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Jason Lee plays Jay, a neurotic novelist, who is trying to get over his breakup with his girlfriend, Natasha, by writing his first book about their relationship. He’s best friends with Max (David Schwimmer), an alpha-male type sports broadcaster. One day, Jay decides to set Max up his editor Samantha (Mili Avital), and is shocked when they announce they’re engaged two weeks later.

Max has always been a commitment-phobe, however, and he panics at the thought that this might be the last woman he ever sleeps with — so he tries to get Jay to seduce Samantha as a test of her loyalty to him. Jay refuses because he thinks Max is nuts to propose such a “test”, but also because he realizes that he may have made a huge mistake, as he realizes that he’s been attracted to Samantha all along.

This film shows off the best of Chicago in midsummer, as well as highlighting local neighborhoods, and even getting in an appearance by the Cubs. It’s also sweet and very funny. It also features a number of tunes by The Mighty Blue Kings, a Chicago jump blues band. (If you’re a fan of bands like the Squirrel Nut Zippers or Postmodern Jukebox, you’ll love MBK’s work. Check out their albums Meet Me In Uptown; Come One, Come All; and their breezy Christmas Album.)

5. About Last Night… (1986)

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About Last Night… is kind of the film where the “Brat Pack” (teen stars of the early/mid ’80s) grew up and had one of their first adult comedies. What happens when two people fall in love – how do their friendships change? It was made in 1986, so the main reasons it didn’t age well are clothes, big hair, and bad music. (Oh, and Jim Belushi’s character is a bit cro-magnon in his views…)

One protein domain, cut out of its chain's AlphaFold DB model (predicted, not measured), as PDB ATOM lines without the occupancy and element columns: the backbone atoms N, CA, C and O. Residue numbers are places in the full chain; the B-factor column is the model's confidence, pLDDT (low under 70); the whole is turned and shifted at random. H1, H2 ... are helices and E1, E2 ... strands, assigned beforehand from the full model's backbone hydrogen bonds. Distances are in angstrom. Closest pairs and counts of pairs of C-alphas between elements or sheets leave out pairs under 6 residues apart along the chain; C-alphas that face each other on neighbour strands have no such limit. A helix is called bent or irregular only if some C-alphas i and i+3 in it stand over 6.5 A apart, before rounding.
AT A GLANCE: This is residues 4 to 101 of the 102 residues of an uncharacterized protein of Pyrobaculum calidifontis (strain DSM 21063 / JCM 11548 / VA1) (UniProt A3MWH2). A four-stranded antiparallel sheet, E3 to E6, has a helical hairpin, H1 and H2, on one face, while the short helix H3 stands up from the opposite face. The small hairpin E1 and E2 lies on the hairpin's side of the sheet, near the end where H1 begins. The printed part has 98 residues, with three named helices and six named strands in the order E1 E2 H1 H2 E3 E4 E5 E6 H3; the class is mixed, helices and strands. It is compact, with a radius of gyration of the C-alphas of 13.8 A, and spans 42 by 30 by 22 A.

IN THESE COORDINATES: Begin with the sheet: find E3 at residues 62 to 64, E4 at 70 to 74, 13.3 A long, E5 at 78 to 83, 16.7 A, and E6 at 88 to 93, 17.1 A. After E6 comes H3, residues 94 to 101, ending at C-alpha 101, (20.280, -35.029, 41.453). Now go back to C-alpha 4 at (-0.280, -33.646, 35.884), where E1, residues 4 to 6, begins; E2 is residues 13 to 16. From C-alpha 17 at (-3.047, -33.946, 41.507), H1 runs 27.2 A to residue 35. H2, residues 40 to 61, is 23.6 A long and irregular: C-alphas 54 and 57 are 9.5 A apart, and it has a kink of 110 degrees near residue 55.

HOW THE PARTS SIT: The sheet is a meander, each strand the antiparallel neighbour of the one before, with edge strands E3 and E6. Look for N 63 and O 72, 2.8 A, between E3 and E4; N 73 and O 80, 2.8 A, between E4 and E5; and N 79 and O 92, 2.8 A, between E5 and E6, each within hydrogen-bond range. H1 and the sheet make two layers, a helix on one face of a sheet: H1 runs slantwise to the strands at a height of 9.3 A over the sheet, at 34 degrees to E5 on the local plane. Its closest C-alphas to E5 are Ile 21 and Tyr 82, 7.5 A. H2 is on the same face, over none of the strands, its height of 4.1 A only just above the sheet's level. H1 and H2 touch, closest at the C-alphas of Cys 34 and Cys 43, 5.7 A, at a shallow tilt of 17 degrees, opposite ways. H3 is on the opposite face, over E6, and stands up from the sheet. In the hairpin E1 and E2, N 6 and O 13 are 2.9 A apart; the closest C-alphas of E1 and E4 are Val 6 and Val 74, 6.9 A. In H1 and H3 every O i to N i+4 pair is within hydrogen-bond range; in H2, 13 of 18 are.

But, other than that, About Last Night… covers just about everything that local citizens love about Chicago: the bars, the summer recreational leagues, and yeah, even taking walks along the frozen winter in the middle of winter. It’s got the classic view of Streeterville as seen from North Avenue Beach, and it’s got the L and sports and all the different aspects about the big city, from high-powered jobs downtown to two Chicagoans getting their first apartment together.

4. Backdraft (1991)

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Backdraft at its core is the tale of two Chicago brothers, the older one, Stephen, a career fireman and the younger, Brian, just joining the force. Their father was a firefighter, too, and Brian witnessed him die on the job when he was a child. There’s also the fire fighters’ story line: a lot of recent fires look like the ones set by an imprisoned arsonist/pyromaniac, and there’s a lot of firemen dying on the job. When Brian can’t cut it as a fireman, he ends up helping to investigate the source of the fires.

Backdraft has gotten some criticism over its realism — the conditions that real firefighters are worse, there is so much smoke that visibility is worse — but that wouldn’t make good moviemaking. Ultimately, the movie is about the men and women who are first responders — how they put themselves in harm’s way, and the danger and the heartbreak they face, and how their families cope.

3. The Blues Brothers (1980)

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If you ask people for the name of a Chicago comedy, chances are pretty good that Blues Brothers will come up almost immediately. This classic stars Dan Akroyd and John Belushi as Jake and Elwood Blues, a role they originated on Saturday Night Live.